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OP-ED | 10-08-2019 08:59

What’s the point of the PASOs?

The PASO primaries were created by Law 26,571 in late 2009 during the first term of the Cristina Fernández de Kirchner presidency with both an institutional and a hidden agenda.

Following three-quarters of the 24 districts voting since March, the time has finally come for the entire nation to go to the polls for the first time tomorrow in the form of the PASO (the Spanish acronym for “open, simultaneous and obligatory primaries”). On the eve of this vote we will carry editorial neutrality and the electoral curfew to the extreme of not even naming the candidates and lists competing tomorrow – instead we will devote this space to explaining the institution of the PASO itself as it celebrates a decade of existence.

The PASO primaries were created by Law 26,571 in late 2009 during the first term of the Cristina Fernández de Kirchner presidency with both an institutional and a hidden agenda. The official aim was to rebuild a party system from the ruins of the total “begone with them all” discredit of the political class arising from the 2001-2002 economic meltdown – not necessarily along the lines of the old Peronist-Radical dualism from the 20th century but creating the basis for the emergence of new parties while avoiding fragmentation into countless splinters which would only complicate the electoral process hopelessly (not least the printing of ballot papers). Towards that aim a threshold of 1.5 percent of the PASO vote was mandated, in order to ensure the survival of an existing party or permit the recognition of a new one.

Yet the immediate roots of Law 26,751 were not so much political theory as the electoral experience of that year. Just four months previously the late Néstor Kirchner had suffered a humiliating (and to his mind unnecessary) defeat in the midterm elections, losing by just two points to an opposition list when a pro-government splinter had polled almost six percent. Yet Néstor Kirchner’s experience of fragmentation dated back to the very origins of his presidenc y – although three rival Peronist candidates drew around twothirds of the vote between them in the 2003 elections, Kirchner was inaugurated with a feeble mandate of 22 percent, even if he rapidly consolidated a strong and successful administration thanks to favourable internal and external conditions. The lessons of both 2003 and 2009 thus seemed clear – rather than allowing splinters to taint the final result, they should be weeded out by obliging them to contest a primary first.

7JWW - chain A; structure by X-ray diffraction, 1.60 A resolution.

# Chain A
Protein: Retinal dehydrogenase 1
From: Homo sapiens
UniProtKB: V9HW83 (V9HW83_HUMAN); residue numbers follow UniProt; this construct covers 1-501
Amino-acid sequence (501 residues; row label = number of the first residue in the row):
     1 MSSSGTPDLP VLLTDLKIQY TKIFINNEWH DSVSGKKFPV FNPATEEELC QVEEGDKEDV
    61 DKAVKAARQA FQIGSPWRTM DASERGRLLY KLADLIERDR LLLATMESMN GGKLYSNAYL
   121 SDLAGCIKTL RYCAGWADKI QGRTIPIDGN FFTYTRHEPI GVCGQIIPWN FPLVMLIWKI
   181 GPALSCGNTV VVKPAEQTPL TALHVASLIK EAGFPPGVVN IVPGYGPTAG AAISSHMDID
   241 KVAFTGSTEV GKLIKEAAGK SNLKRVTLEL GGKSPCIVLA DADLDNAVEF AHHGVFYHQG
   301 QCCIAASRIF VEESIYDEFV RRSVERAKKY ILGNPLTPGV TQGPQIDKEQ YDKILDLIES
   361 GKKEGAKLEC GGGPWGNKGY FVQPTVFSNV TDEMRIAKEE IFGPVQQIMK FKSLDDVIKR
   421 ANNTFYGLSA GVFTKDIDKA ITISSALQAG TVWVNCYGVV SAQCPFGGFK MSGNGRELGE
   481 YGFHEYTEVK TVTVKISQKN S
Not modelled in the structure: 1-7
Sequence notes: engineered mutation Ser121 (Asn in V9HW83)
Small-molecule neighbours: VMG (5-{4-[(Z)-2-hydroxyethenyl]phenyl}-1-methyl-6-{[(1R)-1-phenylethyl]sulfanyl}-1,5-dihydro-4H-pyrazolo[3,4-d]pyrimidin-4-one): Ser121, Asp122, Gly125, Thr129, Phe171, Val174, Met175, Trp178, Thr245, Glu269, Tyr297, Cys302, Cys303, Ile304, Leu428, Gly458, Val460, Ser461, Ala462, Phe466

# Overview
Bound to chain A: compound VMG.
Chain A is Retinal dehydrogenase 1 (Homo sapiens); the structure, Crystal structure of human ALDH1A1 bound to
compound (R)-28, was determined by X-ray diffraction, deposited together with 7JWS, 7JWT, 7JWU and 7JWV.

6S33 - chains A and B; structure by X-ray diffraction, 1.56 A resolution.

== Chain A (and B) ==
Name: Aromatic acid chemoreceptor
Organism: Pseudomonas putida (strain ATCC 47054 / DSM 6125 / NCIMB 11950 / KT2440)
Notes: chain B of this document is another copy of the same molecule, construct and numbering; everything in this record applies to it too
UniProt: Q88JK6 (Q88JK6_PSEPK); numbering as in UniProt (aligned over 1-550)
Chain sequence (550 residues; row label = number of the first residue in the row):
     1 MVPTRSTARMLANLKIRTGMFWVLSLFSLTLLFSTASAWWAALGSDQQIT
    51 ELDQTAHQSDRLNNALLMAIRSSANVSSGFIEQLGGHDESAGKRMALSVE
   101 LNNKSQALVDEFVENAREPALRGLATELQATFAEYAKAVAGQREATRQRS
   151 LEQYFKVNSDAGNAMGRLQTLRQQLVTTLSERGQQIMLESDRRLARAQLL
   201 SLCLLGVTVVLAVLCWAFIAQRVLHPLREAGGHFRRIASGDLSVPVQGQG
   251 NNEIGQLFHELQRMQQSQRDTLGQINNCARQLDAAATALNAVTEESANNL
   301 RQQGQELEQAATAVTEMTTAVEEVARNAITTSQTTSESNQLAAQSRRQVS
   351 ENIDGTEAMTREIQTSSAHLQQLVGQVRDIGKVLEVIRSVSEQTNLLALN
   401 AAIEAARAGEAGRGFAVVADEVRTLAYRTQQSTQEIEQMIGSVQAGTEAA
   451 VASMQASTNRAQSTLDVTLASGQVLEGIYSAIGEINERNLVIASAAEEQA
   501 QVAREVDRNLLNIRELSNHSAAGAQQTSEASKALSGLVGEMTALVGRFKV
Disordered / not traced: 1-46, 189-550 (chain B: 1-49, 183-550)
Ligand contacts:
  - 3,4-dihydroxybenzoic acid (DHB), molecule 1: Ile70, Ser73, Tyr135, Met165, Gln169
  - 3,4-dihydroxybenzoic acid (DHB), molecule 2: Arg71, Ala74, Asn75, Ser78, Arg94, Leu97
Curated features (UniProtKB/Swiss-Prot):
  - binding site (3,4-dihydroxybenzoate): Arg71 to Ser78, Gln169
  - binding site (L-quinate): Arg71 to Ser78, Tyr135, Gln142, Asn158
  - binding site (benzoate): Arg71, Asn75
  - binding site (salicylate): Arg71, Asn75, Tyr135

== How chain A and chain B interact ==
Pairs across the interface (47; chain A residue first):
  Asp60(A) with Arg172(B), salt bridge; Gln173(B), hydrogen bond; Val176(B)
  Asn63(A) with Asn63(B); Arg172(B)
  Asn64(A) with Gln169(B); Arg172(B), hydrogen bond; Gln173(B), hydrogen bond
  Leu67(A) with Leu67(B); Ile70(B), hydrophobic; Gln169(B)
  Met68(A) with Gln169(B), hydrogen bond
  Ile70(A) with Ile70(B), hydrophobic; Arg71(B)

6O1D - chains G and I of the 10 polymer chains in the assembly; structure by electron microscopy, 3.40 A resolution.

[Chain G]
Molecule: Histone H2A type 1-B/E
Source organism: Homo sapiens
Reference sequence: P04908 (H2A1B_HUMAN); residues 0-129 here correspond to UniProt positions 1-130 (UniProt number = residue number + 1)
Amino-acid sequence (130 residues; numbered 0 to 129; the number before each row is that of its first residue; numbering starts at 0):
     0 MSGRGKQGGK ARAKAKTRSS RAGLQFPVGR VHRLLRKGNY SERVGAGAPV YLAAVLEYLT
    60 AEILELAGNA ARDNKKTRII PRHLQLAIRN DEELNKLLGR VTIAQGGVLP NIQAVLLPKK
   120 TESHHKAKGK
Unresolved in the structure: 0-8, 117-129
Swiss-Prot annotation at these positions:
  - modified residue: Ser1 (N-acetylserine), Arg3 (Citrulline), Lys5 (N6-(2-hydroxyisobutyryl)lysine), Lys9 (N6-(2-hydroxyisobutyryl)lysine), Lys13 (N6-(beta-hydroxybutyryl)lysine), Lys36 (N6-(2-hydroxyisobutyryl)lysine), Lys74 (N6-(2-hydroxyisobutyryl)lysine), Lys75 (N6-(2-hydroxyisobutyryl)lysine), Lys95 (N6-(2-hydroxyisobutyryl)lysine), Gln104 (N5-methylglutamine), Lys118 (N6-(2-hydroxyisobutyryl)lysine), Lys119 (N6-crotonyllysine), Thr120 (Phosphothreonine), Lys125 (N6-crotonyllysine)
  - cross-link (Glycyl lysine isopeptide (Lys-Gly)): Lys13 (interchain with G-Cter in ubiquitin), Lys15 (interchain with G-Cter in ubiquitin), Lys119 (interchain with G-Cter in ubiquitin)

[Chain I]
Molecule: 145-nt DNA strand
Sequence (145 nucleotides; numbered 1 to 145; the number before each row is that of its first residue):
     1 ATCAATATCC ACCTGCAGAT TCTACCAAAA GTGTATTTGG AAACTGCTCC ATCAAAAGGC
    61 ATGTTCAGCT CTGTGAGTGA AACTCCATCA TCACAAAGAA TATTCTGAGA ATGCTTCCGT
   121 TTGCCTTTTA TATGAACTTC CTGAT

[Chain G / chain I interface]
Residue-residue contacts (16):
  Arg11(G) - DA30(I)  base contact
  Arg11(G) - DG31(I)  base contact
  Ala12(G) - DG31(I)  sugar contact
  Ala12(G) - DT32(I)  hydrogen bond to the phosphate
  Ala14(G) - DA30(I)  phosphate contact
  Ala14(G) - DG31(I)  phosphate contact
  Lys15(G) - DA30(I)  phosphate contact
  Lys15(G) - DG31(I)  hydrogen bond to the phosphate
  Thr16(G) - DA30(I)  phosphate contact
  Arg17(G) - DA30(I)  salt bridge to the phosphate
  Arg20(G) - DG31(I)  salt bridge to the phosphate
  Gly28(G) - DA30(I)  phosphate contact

If that was the original aim, it has been redirected in the course of the last decade. Contested primaries not only ran the risk of intensifying party infighting but also of the primary winner being outvoted at an individual level by those of other parties heading single lists. The original aim of making candidates the choice of voters as a whole, rather than of party machines, was laudable. But the PASOs have increasingly become a beauty contest of single lists defined by headquarters to be rubberstamped by the helpless voter – without going into details in the interests of editorial neutrality, this is true of much of tomorrow’s voting. This has led to some voices calling for the abolition of the PASOs as a waste of billions of pesos, but it would be equally valid to insist on these primaries serving their original aim – even without competitive primaries, the 1.5-percent threshold limits the presidential candidates and lists in the general elections to a reasonable number.

It has also been argued that the PASO dress rehearsal unduly influences voting in the real general elections as the most complete opinion poll of them all. Yet the PASOs’ predictive value is debatable. While it is true that the 2011 PASOs took all the suspense out of Fernández de Kirchner’s re-election, by giving her an absolute majority of 50.24 percent (increasing to 54 percent in the election itself), in 2015 the PASO results misled many pundits – with 38.67 percent Peronist Daniel Scioli was so close to the minimal 40 percent for first-round victory (although without a double-digit lead he would have needed 45 percent) that he was widely assumed to be the next president until the October election (which he also won more narrowly) left the November run-off within easy reach of Mauricio Macri. As for the midterms, the shock 2013 PASO government defeat in Buenos Aires Province led to it polling 10 percent less in the election than in the primaries, while in 2017 senatorial candidate Fernández de Kirchner won the PASOs but lost the election.

Last but not least, and despite any objections one may have to this democratic exercise, citizens are urged to vote tomorrow. However much single lists defined by party helms deny them choice, they will lose that choice altogether if they allow the PASOs to die.

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